Tallink buys Silja Line for over 500 million euros

  • 2006-06-14
  • Staff and wire reports

IT'S OURS NOW: The purchase of Silja Line, a large company in terms of sales, by Tallink will go down in Baltic history as one of the great business transactions of the post-independence period.

TALLINN - Estonia's shipping line Tallink signed a deal on June 11 to purchase Finland's Silja Line for 450 million euros and 5 million ordinary shares in what is being described as "the most resounding deal in Baltic economic history." The deal will create one of Europe's largest shipping lines and the dominant company in the regional industry, as Silja controls the leading position between Finland and Sweden and Tallink between Estonia and Finland, Estonia and Sweden and Latvia and Sweden.

The transaction includes six of the eight ships up for sale by Sea Containers, Silja Line's parent company, and Tallink officials announced they would continue to operate under the Silja brand and that ships would continue to sail under their current flags with existing officers and crew.

Enn Pant, chairman and CEO of Tallink, said that the acquisition would help Tallink form the leading shipping company in the Baltic Sea area, which has been the company's strategic vision.
"Tallink's bold and successful growth strategy is boosted by Silja Line's long history, valuable brand and outstanding professionals. This transaction is firmly founded in our conviction that clients, employees and shareholders will benefit from the integration of these two shipping companies," he said.

Silja Line chairman Antti Pankakoski also applauded the deal.
"We can now start actively developing business and the brand and open the whole Baltic Sea to our clients. As a dynamic and expanding part of the group, we will be in a good position to provide the marketing expertise and know-how we have accumulated from Finnish and Swedish routes and from the sale of our services on European and international markets," he said.

Economic Affairs Minister Edgar Savisaar said that by purchasing the Finnish Silja Line, Tallink had made the most resounding deal in Baltic economic history.
Savisaar said that the team, headed by Enn Pant, Ain Hanschmidt and Toivo Ninnas, had raised the Estonian flag to a place of dignity in the Baltic. The minister said Tallink had walked a self-styled path, surprising the investment public with a 1 billion kroon (64 million euro) investment or expansion project almost every year.

"In the course of such impressive development, Tallink has created thousands of new jobs, made investments of well over 10 billion kroons, and has brought millions of passengers to Estonia," the minister said.
The deal will have to be endorsed by Estonia and Finland's competition authorities by July 28.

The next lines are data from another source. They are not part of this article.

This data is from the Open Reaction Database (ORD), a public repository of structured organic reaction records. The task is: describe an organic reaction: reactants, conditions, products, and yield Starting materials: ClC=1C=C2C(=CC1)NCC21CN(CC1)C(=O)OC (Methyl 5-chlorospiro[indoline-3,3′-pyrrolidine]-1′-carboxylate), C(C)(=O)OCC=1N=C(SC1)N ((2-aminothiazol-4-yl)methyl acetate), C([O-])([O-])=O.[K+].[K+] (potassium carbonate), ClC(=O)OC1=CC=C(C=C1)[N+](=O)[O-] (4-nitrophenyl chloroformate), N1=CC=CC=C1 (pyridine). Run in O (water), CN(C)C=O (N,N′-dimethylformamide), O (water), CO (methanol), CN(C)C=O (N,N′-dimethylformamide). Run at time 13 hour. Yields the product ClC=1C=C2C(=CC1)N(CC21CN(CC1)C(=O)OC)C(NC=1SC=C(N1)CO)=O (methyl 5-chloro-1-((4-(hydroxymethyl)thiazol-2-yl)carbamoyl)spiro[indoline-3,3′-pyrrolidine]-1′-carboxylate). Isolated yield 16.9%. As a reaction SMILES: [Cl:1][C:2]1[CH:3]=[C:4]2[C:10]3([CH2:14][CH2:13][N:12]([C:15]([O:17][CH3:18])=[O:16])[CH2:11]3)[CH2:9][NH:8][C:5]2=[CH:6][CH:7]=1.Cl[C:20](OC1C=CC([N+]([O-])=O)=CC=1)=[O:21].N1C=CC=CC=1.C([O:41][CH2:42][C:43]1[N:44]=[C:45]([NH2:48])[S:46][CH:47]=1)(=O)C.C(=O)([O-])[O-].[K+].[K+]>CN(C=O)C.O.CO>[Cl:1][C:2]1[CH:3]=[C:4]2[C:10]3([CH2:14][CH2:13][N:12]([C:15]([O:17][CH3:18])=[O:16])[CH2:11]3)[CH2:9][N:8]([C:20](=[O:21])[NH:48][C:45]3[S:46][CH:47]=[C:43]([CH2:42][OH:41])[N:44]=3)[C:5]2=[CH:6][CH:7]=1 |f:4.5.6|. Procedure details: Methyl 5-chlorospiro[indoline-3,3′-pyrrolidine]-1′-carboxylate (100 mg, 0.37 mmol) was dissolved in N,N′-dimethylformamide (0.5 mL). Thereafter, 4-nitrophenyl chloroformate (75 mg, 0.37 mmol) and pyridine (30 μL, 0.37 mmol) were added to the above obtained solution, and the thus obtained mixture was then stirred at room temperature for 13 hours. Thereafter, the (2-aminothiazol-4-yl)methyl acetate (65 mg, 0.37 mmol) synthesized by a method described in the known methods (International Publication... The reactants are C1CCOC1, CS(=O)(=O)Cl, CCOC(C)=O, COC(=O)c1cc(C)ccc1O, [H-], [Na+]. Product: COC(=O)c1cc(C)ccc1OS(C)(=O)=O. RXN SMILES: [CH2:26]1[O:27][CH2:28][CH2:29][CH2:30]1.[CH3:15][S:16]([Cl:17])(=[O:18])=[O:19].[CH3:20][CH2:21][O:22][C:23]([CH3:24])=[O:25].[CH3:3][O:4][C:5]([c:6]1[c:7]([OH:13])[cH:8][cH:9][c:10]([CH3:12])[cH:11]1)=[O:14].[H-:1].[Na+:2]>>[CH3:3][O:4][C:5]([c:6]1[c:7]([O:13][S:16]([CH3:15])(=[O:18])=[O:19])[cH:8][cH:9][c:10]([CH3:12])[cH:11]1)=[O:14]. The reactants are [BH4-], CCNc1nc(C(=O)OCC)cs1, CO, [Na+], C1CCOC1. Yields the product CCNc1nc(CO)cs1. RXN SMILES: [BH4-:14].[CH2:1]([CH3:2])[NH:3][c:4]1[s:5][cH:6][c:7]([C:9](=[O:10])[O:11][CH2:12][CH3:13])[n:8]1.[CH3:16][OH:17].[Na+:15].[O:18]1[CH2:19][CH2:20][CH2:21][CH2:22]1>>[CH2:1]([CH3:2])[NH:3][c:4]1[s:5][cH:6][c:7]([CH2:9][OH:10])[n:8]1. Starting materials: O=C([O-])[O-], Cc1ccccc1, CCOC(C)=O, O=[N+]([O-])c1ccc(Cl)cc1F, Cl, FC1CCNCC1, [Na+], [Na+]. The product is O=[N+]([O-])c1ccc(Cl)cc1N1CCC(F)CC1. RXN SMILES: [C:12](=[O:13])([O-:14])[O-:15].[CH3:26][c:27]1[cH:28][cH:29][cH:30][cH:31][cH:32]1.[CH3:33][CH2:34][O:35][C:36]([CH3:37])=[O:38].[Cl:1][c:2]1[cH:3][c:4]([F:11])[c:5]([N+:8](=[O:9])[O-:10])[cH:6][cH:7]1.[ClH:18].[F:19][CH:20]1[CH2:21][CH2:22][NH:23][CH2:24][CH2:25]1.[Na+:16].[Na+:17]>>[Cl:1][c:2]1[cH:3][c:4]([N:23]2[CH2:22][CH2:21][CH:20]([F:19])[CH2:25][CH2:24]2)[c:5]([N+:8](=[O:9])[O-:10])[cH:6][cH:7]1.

As part of the agreement, Tallink will pay 450 million euros and 5 million common shares in Tallink, to be issued later, to Sea Containers for 100 percent of Silja Holdings Limited, as well as 100 percent of Silja Oy Ab.

The 450 million euro deal will be financed through a combination of Silja's existing debt refinancing and external bank loans worth up to 400 million euros and approximately 60 million euros in equity. In addition, 5 million new ordinary shares are to be issued to Sea Containers upon completion of the transaction. Tallink also expects to offer additional shares to existing shareholders in order to raise another 50 million euros.
Tallink's biggest institutional investors have expressed readiness to endorse a successful offering of the new shares to existing shareholders, a company spokesperson said.

Tallink made its initial public offering of shares at the end of last year, with the price of the shares established at 82.5 kroons (5.27 euros). The share price has since fallen and remains in negative territory.
The transaction does not include Silja Line's fast ferry services from Helsinki to Tallinn and the two SuperSeaCat fast ferries that also operate on the route. The transaction also excludes Silja's legacy vessels (Walrus, Opera and Finnjet).
In 2005, revenues of the business sold to Tallink amounted to 380 million euros.

Analysts praised the deal. Arko Kurtmann, an analyst at Suprema, an investment bank, said the purchase was "good news" for Tallink shareholders. "Particularly if we consider that Tallink had the opportunity of giving up its fast boat traffic between Tallinn and Helsinki and acquire the so-to-say tidbits, the six ships sailing on the Baltic routes with the highest number of passengers," he said.

"The investment is naturally connected with risk, but considering that restructuring is underway in Silja Line, and Tallink is also carefully checking its expenses, we see the near future in a positive light and believe that EBITDA [operating profit] on the route between Finland and Sweden will grow," Kurtmann said.
Suprema found that the price Tallink paid was justified. "Considering that the heads of Tallink control the majority holding in the company, the risk of overpayment is smaller," Kurtmann said.

The Tallink Grupp is a rapidly growing shipping company operating 15 vessels in the Baltic Sea region and providing cruise and passenger transport as well as cargo services.
In the financial year ending Aug. 31, 2005, the company transported a total of more than 3.2 million passengers. Revenue amounted to 260 million euros.